Dr. Temptaous McKoy wants Elizabeth City State University students to embrace their experience as HBCU students and begin to see the infinite possibilities that being Vikings can afford them. That’s the basis of her lecture to be held Oct. 19 in room 138 at Johnson Hall, “The ‘Liz Taught Me: Using My Viking Experience to Shift the Future of Higher Education.”
Dr. McKoy is a 2013 graduate of ECSU and a professor of English and the director of graduate studies at Bowie State University. Her experience as a Black woman, a Black scholar, an HBCU graduate and now faculty member, have shown her that there are infinite possibilities in her world, and all of it begins at ground zero, her HBCU alma mater.
“I want them (students) to come away with knowing that there are different ways to make knowledge as HBCU students,” said Dr. McKoy of her lecture.
Growing up in the Fayetteville, North Carolina area, Dr. McKoy says she was very familiar with the HBCU culture of Fayetteville State University. When it was time to choose a university, she knew that no matter where she would gain her education, it would be an HBCU.
“I have my whole life to be a minority so why not have four years to not be a minority,” said Dr. McKoy of her decision to attend an HBCU.
Fayetteville State might have been the easy choice for her, but Dr. McKoy would tour other campuses, including ECSU. It was on a campus tour at ECSU that lightening struck in the form of the late Greg Sampson, the former WRVS radio station production and program director.
Sampson, she recalled, pulled her out of the tour group and told her she had a radio voice. He immediately put her on air that day and it was then that Dr. McKoy knew she wanted to be a Viking.
During her freshman year, she would be an on-air personality. She was also a history major, but Dr. McKoy says she was “bored” and so turned to English with a concentration in mass communications and would be an integral part of campus radio and television services.
She would immerse herself in the HBCU culture, embrace what she and so many have described as a family environment on campus, and eventually emerge not only an ECSU graduate, but also a graduate student on her way to a career in academia. Dr. McKoy would earn her doctorate in rhetoric, writing, and professional communication from East Carolina University, and her multiple-award-winning dissertation would set in motion not only a career, but also a perspective that embraces the HBCU culture she loves today.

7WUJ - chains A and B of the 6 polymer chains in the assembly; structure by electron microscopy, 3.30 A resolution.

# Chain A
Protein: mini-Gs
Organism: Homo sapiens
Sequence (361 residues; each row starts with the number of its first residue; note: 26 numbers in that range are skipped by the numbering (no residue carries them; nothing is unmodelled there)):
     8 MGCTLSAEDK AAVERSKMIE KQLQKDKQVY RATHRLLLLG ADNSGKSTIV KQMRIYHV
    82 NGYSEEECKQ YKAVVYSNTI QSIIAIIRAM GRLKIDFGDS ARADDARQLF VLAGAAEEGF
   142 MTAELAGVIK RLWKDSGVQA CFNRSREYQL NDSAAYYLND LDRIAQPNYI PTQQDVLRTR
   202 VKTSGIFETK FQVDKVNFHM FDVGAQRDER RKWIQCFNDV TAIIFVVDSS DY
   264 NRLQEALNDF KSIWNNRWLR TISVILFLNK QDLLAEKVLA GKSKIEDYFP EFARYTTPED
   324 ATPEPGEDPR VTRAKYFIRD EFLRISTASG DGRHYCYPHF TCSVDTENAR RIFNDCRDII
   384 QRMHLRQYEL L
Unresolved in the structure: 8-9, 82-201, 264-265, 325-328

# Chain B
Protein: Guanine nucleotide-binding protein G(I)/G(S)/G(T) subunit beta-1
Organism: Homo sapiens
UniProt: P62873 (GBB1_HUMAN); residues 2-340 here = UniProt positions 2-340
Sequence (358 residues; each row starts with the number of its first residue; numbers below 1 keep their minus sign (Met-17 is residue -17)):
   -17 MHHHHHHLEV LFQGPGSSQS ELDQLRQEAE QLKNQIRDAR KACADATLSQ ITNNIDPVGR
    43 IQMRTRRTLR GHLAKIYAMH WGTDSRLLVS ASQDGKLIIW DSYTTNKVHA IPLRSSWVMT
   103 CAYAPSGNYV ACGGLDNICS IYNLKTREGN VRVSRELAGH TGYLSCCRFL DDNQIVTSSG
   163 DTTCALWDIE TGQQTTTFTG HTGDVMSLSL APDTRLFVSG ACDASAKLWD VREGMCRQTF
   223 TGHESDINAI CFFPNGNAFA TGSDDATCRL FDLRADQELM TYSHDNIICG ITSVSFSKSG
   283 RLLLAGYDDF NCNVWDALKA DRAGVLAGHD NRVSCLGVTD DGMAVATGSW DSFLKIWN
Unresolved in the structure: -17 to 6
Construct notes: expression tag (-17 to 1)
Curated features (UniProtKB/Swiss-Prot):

In her dissertation, the basis of which makes up her Oct. 19 lecture, Dr. McKoy explores the uniqueness of the HBCU culture, how it provides a foundation for “making space” for the Black experience, and its importance in the lives of individuals who collectively seek to experience it.
In her dissertation, “Trap Karaoke and HBCUs: How They Serve as Black Spaces for Technical and Professional Communication,” Dr. McKoy explores “non-traditional” forms of communication by not only including a video production to serve as an entire chapter, but also employing African American vernacular in lieu of standard, traditional writing. This technique allowed Dr. McKoy to not only explore the empowerment afforded by the cultural significance of language usage, but also challenge those not familiar with African American vernacular to begin to gain an understanding of the cultural relevance inherent in this non-traditional writing form.
Trap Karaoke is a user-generated concert experience that places the people at the center of the concert. By using this as a framework for her dissertation, Dr. McKoy is examining personal empowerment through shared cultural experience.
Her aim, then, is to show ECSU students that their shared experience on campus, as a member of this particular HBCU family, will serve as a catalyst for the rest of their lives. She will encourage students to use non-traditional methods to examine their shared experience and learn how it serves to build a foundation for their futures as not only individuals, but also, and perhaps most significantly, members of a larger, HBCU family.
“They should know that non-traditional knowledge-making practices allows them to be able to draw on their experience,” she said. And it is that experience, as HBCU students, she contends, that will make all of the difference in their lives.
Dr. McKoy will speak in Johnson Hall on Tuesday, Oct. 19, at 3:30 p.m. The lecture is open to the entire campus community. A Zoom link is also available if people are unable to attend in person: ECSU.ZOOM.US/J/8764698685